The main function of the offline class loader as noted above is to determine the methods and data that are to be stored in a read-only memory and those that are to be stored in a random access memory. In addition, the constant pool for all the preloaded classes are preferably combined by the offline class loader, thereby minimizing the amount of read-only storage utilized. In order to combine the constant pools, certain optimizations are performed to reduce the amount of storage that is used. Specifically, duplicate expressions are eliminated and strings that are part of longer strings are replaced with pointers to the appropriate substring positions in the longer string.
The universal constant pool, containing all the classes, is partitioned into two segments, the first segment spanning 256 bytes and the second segment spanning 64 k minus 256 bytes. The first segment can contain at most 256 constants and the second segment contains the remaining constants. The constant pool is ordered such that the most frequently referenced constants are stored in the first segment of the pool and the least frequently referenced constants are stored in the second segment. Once the constant pool is combined, bytecodes that reference the constants may need to be adjusted. Constants in the first segment are referenced by an 8-bit operand whereas constants in the second segment are referenced by two 8-bit operands (see FIG. 7 where operand 702 is an 8-bit operand and operands 704 and 706 together form a 16-bit operand). The expansion from an 8-bit operand to a 16-bit operand requires adjusting those bytecodes that reference constants in the second segment of the universal constant pool, as well as adjustment of bytecode offset values (e.g., in branch instructions) in the methods to account for the changed relative positions of the bytecodes in those methods. In addition, the alteration of the bytecodes requires updating the offsets stored in the exception table to reflect the changed bytecode start and end positions within the methods to which various exception handlers are assigned.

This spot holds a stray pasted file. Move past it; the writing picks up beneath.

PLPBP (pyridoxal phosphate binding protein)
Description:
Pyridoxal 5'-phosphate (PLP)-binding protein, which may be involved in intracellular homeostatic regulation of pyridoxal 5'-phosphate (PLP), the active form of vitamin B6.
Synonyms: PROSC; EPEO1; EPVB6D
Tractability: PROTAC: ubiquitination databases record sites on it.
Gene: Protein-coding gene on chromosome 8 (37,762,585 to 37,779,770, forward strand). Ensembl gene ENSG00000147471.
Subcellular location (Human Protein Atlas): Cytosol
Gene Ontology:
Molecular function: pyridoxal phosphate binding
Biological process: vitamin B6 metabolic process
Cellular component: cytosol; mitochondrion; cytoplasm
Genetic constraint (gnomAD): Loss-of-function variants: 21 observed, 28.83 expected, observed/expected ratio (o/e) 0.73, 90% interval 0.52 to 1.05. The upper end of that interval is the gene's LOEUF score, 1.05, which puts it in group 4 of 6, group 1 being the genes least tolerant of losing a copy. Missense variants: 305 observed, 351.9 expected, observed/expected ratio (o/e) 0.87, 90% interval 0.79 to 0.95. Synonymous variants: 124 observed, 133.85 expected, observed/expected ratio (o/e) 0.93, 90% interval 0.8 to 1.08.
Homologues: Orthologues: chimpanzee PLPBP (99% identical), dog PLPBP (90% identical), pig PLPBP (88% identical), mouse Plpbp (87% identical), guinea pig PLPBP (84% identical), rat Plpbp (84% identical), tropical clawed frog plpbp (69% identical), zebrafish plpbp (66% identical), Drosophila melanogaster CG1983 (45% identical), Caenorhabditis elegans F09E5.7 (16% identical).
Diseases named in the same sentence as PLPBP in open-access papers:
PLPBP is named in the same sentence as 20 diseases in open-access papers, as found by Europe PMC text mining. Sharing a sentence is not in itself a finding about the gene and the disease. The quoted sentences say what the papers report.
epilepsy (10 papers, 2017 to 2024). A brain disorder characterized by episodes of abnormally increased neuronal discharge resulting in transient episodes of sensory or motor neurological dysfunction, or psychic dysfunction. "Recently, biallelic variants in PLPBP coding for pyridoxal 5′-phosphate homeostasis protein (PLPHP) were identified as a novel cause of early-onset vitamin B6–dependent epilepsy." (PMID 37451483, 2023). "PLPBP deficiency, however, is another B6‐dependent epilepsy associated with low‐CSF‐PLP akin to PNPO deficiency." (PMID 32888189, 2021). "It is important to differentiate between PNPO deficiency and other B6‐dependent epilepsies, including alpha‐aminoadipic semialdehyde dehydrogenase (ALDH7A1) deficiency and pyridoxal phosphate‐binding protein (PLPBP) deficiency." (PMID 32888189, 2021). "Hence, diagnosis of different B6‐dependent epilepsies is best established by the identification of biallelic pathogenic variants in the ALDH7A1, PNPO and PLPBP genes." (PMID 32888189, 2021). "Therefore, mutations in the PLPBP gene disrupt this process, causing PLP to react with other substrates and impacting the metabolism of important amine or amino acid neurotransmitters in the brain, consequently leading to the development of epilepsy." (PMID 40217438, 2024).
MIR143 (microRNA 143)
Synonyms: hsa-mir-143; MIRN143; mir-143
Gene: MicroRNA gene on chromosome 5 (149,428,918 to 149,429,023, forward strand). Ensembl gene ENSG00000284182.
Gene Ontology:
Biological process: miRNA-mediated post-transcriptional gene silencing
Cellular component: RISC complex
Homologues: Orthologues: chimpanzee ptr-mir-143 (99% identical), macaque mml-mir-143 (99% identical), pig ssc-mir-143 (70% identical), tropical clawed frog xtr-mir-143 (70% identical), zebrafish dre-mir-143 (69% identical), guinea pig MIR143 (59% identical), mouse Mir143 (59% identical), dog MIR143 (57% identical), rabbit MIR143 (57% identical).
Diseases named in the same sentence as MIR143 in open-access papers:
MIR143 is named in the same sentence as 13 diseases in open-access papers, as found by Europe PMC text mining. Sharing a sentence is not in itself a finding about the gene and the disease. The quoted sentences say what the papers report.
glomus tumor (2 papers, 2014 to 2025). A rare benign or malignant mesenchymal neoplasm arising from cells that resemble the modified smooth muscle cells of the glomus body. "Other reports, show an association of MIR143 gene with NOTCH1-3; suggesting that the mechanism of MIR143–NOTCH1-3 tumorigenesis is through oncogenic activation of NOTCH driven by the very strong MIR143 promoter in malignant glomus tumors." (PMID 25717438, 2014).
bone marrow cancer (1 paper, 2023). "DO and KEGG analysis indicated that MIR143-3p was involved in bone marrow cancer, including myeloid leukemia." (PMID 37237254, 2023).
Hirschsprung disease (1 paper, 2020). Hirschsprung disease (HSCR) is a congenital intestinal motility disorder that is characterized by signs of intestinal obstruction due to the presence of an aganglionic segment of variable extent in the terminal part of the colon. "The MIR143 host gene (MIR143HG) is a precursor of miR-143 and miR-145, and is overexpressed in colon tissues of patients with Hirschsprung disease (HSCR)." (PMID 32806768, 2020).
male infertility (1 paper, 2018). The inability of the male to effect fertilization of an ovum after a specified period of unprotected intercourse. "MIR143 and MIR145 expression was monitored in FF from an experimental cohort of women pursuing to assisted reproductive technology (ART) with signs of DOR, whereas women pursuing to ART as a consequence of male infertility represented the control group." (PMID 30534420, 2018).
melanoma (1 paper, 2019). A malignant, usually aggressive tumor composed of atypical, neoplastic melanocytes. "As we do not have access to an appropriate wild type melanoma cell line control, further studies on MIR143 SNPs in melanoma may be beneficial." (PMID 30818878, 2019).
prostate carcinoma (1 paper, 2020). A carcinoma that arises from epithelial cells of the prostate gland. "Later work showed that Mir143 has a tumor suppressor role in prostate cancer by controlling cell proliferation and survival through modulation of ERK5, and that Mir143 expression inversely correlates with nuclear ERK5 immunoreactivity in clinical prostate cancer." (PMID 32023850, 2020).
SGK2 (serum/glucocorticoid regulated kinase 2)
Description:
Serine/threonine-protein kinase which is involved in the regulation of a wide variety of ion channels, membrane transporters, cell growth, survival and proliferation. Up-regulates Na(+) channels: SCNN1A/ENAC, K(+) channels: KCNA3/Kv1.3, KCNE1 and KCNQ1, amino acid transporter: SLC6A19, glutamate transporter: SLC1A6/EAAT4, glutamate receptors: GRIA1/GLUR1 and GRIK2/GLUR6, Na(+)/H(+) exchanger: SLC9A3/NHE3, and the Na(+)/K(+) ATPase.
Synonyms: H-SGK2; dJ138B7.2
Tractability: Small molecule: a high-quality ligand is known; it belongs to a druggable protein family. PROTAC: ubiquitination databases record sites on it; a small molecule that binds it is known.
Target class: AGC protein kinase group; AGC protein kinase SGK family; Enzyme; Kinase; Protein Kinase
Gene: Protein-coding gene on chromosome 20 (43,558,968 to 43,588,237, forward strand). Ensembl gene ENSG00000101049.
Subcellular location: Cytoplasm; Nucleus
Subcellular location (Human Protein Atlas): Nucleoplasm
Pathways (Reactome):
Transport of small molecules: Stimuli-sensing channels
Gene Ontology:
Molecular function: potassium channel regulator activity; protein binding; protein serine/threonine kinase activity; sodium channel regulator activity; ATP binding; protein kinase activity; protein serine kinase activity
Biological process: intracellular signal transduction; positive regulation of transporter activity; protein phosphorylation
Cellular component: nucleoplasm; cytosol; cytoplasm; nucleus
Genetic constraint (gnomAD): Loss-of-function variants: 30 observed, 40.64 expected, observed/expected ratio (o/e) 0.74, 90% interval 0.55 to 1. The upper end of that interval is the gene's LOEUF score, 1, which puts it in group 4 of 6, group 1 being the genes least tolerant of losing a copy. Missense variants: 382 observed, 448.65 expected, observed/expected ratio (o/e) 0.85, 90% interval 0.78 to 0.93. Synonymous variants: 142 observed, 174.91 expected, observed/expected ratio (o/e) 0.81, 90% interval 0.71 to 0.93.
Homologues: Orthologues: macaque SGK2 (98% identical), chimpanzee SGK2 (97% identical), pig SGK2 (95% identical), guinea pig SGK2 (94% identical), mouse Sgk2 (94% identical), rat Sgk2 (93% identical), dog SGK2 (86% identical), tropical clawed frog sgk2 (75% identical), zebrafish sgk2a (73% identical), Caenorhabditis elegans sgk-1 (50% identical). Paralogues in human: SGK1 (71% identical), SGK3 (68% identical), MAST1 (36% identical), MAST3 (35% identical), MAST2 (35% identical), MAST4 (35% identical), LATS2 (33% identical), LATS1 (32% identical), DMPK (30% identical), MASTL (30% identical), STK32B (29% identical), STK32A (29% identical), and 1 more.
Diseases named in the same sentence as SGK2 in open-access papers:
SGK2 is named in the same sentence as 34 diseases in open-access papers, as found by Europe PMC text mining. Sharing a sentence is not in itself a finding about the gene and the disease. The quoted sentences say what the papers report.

Further, the offline class loader performs two other transformations in order to tailor the class structure to one suited for preloading classes. A static class initializer is created, which performs class initialization for the classes that are preloaded. Also bytecodes using a non-quick instruction format that symbolically reference methods are recoded in a quick instruction format that references the methods directly.